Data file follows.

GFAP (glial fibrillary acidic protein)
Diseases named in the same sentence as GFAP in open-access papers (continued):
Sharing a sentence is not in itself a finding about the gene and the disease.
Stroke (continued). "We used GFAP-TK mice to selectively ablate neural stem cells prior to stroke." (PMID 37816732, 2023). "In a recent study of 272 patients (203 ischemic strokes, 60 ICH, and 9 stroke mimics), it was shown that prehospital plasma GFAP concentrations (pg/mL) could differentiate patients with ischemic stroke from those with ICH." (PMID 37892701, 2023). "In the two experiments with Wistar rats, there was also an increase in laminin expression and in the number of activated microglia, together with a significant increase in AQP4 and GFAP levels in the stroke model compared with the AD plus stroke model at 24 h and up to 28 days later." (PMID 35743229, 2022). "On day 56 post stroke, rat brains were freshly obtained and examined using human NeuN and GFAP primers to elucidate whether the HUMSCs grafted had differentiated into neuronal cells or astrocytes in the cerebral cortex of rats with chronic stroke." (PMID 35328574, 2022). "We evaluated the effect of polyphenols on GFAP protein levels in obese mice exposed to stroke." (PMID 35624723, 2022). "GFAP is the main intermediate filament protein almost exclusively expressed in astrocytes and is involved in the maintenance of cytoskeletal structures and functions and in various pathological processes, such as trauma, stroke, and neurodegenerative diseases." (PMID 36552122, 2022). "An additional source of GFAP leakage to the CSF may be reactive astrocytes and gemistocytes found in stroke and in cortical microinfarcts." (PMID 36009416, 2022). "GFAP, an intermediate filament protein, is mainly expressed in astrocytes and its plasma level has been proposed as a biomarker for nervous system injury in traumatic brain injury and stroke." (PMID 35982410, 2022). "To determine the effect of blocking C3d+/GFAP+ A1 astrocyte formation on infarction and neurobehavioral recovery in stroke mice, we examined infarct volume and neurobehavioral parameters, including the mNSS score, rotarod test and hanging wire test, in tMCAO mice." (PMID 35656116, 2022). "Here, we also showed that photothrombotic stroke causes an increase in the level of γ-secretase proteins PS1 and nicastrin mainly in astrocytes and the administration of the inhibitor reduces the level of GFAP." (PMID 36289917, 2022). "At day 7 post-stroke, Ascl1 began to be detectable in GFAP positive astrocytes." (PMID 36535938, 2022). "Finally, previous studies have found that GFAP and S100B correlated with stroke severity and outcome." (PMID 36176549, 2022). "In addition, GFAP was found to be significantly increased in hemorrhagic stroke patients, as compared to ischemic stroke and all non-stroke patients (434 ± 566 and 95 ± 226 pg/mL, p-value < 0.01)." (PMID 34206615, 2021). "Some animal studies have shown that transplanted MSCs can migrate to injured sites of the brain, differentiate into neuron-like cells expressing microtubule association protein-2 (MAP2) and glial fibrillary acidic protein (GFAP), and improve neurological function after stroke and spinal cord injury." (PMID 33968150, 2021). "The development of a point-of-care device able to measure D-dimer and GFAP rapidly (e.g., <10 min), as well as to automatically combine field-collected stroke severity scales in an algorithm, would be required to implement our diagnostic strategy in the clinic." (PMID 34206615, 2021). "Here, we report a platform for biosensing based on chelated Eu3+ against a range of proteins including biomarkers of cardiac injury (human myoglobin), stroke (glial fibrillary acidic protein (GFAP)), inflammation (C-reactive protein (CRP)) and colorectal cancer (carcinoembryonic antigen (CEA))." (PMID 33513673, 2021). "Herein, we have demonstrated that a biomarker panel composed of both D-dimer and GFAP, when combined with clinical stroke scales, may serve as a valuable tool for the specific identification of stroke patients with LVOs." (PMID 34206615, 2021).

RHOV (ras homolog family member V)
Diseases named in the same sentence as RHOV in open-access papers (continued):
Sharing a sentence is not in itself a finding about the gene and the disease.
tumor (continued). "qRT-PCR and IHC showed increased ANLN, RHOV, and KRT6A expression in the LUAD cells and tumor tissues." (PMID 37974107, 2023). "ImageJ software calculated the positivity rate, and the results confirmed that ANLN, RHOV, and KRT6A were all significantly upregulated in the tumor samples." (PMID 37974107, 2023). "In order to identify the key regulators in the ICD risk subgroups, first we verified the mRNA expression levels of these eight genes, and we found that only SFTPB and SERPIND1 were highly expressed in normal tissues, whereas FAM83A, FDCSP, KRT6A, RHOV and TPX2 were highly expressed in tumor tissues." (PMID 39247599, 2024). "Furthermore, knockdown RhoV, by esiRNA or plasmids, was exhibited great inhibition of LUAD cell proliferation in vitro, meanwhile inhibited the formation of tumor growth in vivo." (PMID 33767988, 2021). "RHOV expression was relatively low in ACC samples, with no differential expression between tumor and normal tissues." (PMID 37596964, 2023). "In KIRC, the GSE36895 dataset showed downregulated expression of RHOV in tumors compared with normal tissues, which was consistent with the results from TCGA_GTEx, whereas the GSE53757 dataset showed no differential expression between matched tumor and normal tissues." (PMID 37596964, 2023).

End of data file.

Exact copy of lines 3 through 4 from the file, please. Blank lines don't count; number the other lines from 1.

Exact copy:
Sharing a sentence is not in itself a finding about the gene and the disease.
Stroke (continued). "We used GFAP-TK mice to selectively ablate neural stem cells prior to stroke." (PMID 37816732, 2023). "In a recent study of 272 patients (203 ischemic strokes, 60 ICH, and 9 stroke mimics), it was shown that prehospital plasma GFAP concentrations (pg/mL) could differentiate patients with ischemic stroke from those with ICH." (PMID 37892701, 2023). "In the two experiments with Wistar rats, there was also an increase in laminin expression and in the number of activated microglia, together with a significant increase in AQP4 and GFAP levels in the stroke model compared with the AD plus stroke model at 24 h and up to 28 days later." (PMID 35743229, 2022). "On day 56 post stroke, rat brains were freshly obtained and examined using human NeuN and GFAP primers to elucidate whether the HUMSCs grafted had differentiated into neuronal cells or astrocytes in the cerebral cortex of rats with chronic stroke." (PMID 35328574, 2022). "We evaluated the effect of polyphenols on GFAP protein levels in obese mice exposed to stroke." (PMID 35624723, 2022). "GFAP is the main intermediate filament protein almost exclusively expressed in astrocytes and is involved in the maintenance of cytoskeletal structures and functions and in various pathological processes, such as trauma, stroke, and neurodegenerative diseases." (PMID 36552122, 2022). "An additional source of GFAP leakage to the CSF may be reactive astrocytes and gemistocytes found in stroke and in cortical microinfarcts." (PMID 36009416, 2022). "GFAP, an intermediate filament protein, is mainly expressed in astrocytes and its plasma level has been proposed as a biomarker for nervous system injury in traumatic brain injury and stroke." (PMID 35982410, 2022). "To determine the effect of blocking C3d+/GFAP+ A1 astrocyte formation on infarction and neurobehavioral recovery in stroke mice, we examined infarct volume and neurobehavioral parameters, including the mNSS score, rotarod test and hanging wire test, in tMCAO mice." (PMID 35656116, 2022). "Here, we also showed that photothrombotic stroke causes an increase in the level of γ-secretase proteins PS1 and nicastrin mainly in astrocytes and the administration of the inhibitor reduces the level of GFAP." (PMID 36289917, 2022). "At day 7 post-stroke, Ascl1 began to be detectable in GFAP positive astrocytes." (PMID 36535938, 2022). "Finally, previous studies have found that GFAP and S100B correlated with stroke severity and outcome." (PMID 36176549, 2022). "In addition, GFAP was found to be significantly increased in hemorrhagic stroke patients, as compared to ischemic stroke and all non-stroke patients (434 ± 566 and 95 ± 226 pg/mL, p-value < 0.01)." (PMID 34206615, 2021). "Some animal studies have shown that transplanted MSCs can migrate to injured sites of the brain, differentiate into neuron-like cells expressing microtubule association protein-2 (MAP2) and glial fibrillary acidic protein (GFAP), and improve neurological function after stroke and spinal cord injury." (PMID 33968150, 2021). "The development of a point-of-care device able to measure D-dimer and GFAP rapidly (e.g., <10 min), as well as to automatically combine field-collected stroke severity scales in an algorithm, would be required to implement our diagnostic strategy in the clinic." (PMID 34206615, 2021). "Here, we report a platform for biosensing based on chelated Eu3+ against a range of proteins including biomarkers of cardiac injury (human myoglobin), stroke (glial fibrillary acidic protein (GFAP)), inflammation (C-reactive protein (CRP)) and colorectal cancer (carcinoembryonic antigen (CEA))." (PMID 33513673, 2021). "Herein, we have demonstrated that a biomarker panel composed of both D-dimer and GFAP, when combined with clinical stroke scales, may serve as a valuable tool for the specific identification of stroke patients with LVOs." (PMID 34206615, 2021).